Tag Archives: Rurouni Kenshin

Toshiro Mifune Centennial, Part 2: SHINSENGUMI – ASSASSINS OF HONOR

26 Mar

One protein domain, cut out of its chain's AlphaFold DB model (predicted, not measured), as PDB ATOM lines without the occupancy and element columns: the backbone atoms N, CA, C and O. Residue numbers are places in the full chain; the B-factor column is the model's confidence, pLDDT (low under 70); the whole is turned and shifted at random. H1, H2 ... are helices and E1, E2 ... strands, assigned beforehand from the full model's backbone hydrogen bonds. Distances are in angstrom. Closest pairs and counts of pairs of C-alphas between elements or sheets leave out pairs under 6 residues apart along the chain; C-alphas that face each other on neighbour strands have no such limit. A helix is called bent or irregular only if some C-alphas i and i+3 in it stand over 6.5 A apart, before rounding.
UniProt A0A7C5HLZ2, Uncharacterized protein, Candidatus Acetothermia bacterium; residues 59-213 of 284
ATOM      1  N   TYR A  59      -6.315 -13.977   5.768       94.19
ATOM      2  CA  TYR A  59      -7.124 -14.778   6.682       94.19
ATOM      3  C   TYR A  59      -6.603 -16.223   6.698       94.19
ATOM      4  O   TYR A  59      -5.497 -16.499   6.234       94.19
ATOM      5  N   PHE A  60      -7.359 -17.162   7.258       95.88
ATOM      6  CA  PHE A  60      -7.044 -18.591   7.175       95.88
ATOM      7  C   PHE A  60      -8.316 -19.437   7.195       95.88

As part of my ongoing celebration of Japanese actor Toshiro Mifune, leading up to his centennial on April 1, 2020, I decided to re-watch one of his most important films, SHINSENGUMI: ASSASSINS OF HONOR (1970), arguably his best film that wasn’t directed by Akira Kurosawa, Masaki Kobayashi, Hiroshi Inagaki or Kihachi Okamoto. Mifune produced the film himself for Toho Pictures and had Tadashi Sawashima direct him for the first time. (It was also Sawashima’s very last feature and the only one of his films I’ve seen.) In the film, Mifune plays Isami Kondo, leader of the Shinsengumi, a sort-of paramilitary group formed in 1863 by sword-wielding farmers and ronin (masterless samurai) eager to defend the Shogun, Iemochi Tokugawa, and his entourage during meetings with the Emperor in Kyoto at a crucial time in Japan’s history. In the course of their self-imposed mission, they get into pitched battles with pro-Imperialist factions and kill dozens of their political opponents, often as a result of murderous raids on Imperialist meeting places. With the exception of small details here and there, the events depicted in the film are generally historically accurate, as far as I can determine.

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